How to talk email, websites, social media and phone numbers in Swiss French

The correct names for punctuation marks used to be fairly low down on any French-learner’s list, but these days they are vital whenever you need to explain an email address, website or social media account.

Likewise if you want to talk about websites, or social media posts, there are some things that you need to know. 


Obviously punctuation points have their own names, and making sure you get the periods, dashes and underscores correct is vital to giving out account details. 

Full stop/period . point. Pronounced pwan, this is most commonly heard for Swiss websites or email addresses which end in. ch (pronounced pwan ce ash).

If you have a site that ends in .com you say ‘com’ as a word just as you would in English – pwan com.

At symbol @ Arobase – so for example the email address [email protected] would be jean pwan dupont arobas bluewin pwan ce ash.

Ampersand/and symbol & esperluette

Dash – tiret

Underscore _ tiret bas 

Forward slash / barre oblique

Upper case/capital lettersMajuscule (or lettre majuscule)

Lower caseminiscule

The following punctuation points are less common in email or web addresses, but worth knowing anyway:

Comma , virgule. In French a decimal point is indicated with a comma so two and a half would be 2,5 (deux virgule cinq)

Exclamation mark ! point d’exclamation – when you are writing in French you always leave a space between the final letter of the word and the exclamation mark – comme ça !

Question mark ? point d’interrogation – likewise, leave a space between the final character and a question mark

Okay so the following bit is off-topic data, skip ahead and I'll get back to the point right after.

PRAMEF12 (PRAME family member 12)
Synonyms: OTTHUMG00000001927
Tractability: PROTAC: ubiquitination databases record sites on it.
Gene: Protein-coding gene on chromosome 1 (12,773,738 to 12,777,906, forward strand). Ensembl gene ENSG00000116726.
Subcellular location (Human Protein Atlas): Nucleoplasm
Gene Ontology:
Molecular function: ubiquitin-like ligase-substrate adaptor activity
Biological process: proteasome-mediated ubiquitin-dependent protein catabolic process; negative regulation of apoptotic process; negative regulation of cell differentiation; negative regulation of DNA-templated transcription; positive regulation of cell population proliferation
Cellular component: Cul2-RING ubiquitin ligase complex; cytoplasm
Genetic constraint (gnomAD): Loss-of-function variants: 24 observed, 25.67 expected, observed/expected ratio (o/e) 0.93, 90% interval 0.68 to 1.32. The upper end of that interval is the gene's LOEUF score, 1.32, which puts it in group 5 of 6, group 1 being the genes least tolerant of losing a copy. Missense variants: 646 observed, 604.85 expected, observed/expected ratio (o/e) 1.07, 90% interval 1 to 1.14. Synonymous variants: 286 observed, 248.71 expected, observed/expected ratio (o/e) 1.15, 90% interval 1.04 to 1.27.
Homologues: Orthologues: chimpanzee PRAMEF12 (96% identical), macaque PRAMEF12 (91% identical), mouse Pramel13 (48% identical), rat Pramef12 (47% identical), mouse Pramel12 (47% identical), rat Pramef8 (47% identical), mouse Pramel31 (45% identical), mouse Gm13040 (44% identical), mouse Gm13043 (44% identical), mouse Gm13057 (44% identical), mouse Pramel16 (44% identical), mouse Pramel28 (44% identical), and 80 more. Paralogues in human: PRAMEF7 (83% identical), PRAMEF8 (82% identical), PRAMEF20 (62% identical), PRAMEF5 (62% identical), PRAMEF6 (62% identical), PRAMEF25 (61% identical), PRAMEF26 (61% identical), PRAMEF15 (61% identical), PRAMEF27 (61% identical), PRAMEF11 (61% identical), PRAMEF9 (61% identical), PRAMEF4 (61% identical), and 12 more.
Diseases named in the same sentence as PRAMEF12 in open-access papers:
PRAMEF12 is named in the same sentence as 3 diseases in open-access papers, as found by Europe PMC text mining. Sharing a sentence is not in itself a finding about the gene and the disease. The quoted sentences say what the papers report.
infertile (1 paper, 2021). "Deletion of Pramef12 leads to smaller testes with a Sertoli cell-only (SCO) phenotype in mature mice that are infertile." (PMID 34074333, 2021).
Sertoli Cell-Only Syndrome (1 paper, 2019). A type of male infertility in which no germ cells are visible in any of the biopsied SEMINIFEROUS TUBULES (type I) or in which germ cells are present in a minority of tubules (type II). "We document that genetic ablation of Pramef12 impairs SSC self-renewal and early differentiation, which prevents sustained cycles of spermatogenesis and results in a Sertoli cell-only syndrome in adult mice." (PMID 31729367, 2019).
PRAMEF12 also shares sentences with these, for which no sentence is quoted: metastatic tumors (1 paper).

Brackets/parentheses ( ) parenthèse

Quotation marks « » guillemets 


If you need to give your phone number out, the key thing to know is that Swiss-French people pair the numbers in a phone number when speaking.

So say your number is 079 345 6780, in French you would say zero septante-neuf, trois-cents quarante-cinq, soixante-sept, huitante (zero seventy-nine, three hundred forty-five, sixty-seven, eighty ).

Mobile numbers in Switzerland  begin with 079 or 078 (zero septante-neuf or zero septante-huit).

Social media

If you want to give out your Twitter or Instagram handle, the chances are you might need to know some punctuation terms as described above.

Otherwise the good news is that a lot of English-language social media terms are used in Switzerland too.

Twitter, Facebook and Instagram have the same names in Switzerland and have entered the language in other ways too, for example you might describe your dinner as très instagrammable – ie it’s photogenic and would look good on Instagram.

On Twitter you can suivre (follow), aimer (like) or retweet (take a wild guess). You’ll often hear the English words for these terms too, though pronounced with a French accent.

There is a French translation for hashtag – it’s dièse mot, but in reality hashtag is also very widely used.

Tech is one of those areas where new concepts come along so quickly that the English terms often get embedded into everyday use before the French-speakers can think up an alternative.

READ MORE: French-speaking Switzerland: Seven life hacks that will make you feel like a local